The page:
Development banks

Development banks are local, national, regional or multilateral financial organizations that provide long-term capital to productive sectors and for infrastructure, often accompanied by technical and managerial assistance. Some examples of multilateral and regional development banks are the European Bank for Reconstruction and Development (EBRD), the Inter-American Development Bank (IADB), and the African Development Bank (AFDB). Examples of national development banks include the German Development Bank (KfW Entwicklungsbank), the Brazilian Development Bank (BNDES) and China Development Bank (CDB). Their non-private status differentiates their services from those of private banks (see Banks). It is worth noting that substantial differences across development banks exist, there are notable depending on whether they are local, national or multilateral. 
Development banks are among the most widely used instruments of funding and assistance for projects that require long-term maturity (Mazzucato, 2011). These organizations offer funding and advice to projects that may not have access to commercial banks, as they do not necessarily provide adequate return rates in the short-term or because of local capital market imperfections. Infrastructures are a major focus of contemporary funding, since they typically involve higher capital costs and also because they are essential for providing adequate framework conditions for innovation. Direct support for innovation activities, however, has often – with notably exceptions - received less substantial financial support. 
Funding by development banks tends to be operationalized as commercial ventures, set with payment or repayment schedules. Their loans are, therefore, conceptually similar to commercial loans, although with different timeframes for repayment, lower interest rates, and often the provision of substantial technical assistance for borrowers while realizing the project. Experts at these banks may provide assistance for shaping a project strategy, improving its managerial frameworks, creating performance targets and monitoring its development throughout the period of repayment, so as to increase the overall profitability of their borrowers than if they borrowed elsewhere. Development banks may also decide for equity participation, usually as minority partners, when projects are seized as strategic and to better foster their growth.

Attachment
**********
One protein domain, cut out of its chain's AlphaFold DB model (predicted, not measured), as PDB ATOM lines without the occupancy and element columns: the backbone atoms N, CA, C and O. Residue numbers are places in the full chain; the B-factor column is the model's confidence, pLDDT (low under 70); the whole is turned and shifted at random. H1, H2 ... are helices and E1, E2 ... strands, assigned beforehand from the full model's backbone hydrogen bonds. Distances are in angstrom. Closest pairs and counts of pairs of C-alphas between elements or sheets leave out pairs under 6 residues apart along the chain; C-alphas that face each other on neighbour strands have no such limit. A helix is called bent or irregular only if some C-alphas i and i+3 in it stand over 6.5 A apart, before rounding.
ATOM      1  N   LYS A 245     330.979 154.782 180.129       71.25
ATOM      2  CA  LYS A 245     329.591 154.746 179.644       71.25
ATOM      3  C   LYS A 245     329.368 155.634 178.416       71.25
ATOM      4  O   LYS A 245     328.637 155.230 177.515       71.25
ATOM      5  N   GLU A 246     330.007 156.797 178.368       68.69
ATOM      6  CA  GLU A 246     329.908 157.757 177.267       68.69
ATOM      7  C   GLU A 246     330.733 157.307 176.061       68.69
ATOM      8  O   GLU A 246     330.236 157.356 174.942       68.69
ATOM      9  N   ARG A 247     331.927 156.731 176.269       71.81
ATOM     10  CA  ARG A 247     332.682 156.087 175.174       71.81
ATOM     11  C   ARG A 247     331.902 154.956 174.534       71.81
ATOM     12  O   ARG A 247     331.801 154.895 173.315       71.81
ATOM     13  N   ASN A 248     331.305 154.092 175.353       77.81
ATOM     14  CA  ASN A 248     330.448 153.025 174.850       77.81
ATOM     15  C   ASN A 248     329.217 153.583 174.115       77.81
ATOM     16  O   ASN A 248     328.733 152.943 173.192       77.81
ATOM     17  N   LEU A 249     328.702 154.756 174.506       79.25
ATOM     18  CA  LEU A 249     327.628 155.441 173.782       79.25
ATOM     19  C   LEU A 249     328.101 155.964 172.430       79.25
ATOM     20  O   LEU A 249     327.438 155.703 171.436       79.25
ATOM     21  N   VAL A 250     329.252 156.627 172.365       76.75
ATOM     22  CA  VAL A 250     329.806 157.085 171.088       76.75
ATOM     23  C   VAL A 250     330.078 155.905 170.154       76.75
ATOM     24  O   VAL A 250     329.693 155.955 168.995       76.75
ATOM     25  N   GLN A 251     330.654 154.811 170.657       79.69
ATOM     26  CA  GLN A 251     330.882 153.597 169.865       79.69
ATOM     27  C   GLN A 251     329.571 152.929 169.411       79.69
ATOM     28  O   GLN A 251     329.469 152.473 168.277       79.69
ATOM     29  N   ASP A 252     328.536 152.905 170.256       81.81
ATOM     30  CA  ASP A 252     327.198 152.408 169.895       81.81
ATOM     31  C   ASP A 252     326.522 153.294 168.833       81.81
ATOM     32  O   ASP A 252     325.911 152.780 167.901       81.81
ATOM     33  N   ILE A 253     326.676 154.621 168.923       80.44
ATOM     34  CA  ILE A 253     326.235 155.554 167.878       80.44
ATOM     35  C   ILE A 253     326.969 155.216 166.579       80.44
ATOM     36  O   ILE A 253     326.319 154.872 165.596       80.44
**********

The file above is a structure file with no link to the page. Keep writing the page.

The potentially substantial role of development banks in shaping innovative performance has become more evident in the last decades, aiming at solving market imperfections that would leave risky, innovative and long-term projects without financing. Moreover, particularly multilateral development banks can help alleviate capital scarcity and unlock productive investments in low-income countries and promote entrepreneurship to foster existing industries or the generation of new businesses. However, such contributions require adequate framework conditions for projects are provided including their alignment with national strategies. 
Development banks can also promote “catch-up such as endeavours to generate new technological trajectories and to create the infrastructures necessary for the diffusion of new technologies. In a number of economies, these financial institutions have proven to be vital for providing long-term capital to nascent industries, as well as to screen promising private projects and to increase their propensity on succeeding through well-defined performance targets and monitoring. By contrast, in some cases national development banks have been criticized for investing too much in traditional sectors, such as agriculture, leaving aside potentially innovative projects in nascent and higher value-added sectors. 
Regarding the types of projects supported by development banks, they are, in principle, for what is considered functional for development, without necessarily providing similar profitability to commercial banks. Identifying adequate strategies and projects can involve multiple challenges. Development banks can be important instruments in coordinating strategic investments. For such impacts to materialise, however, priorities of development banks must be aligned with national strategies for industrial development, as well as with science, technology and innovation policies, in order to keep coherence and to better foster the economic performance.


  • Amsden A (2001). The rise of 'the rest': challenges to the West from late-industrializing economies. Oxford University Press: Oxford.
  • Rodrik D (1995). Getting interventions right: how South Korea and Taiwan grew rich. Economic Policy 20: 55-107. 


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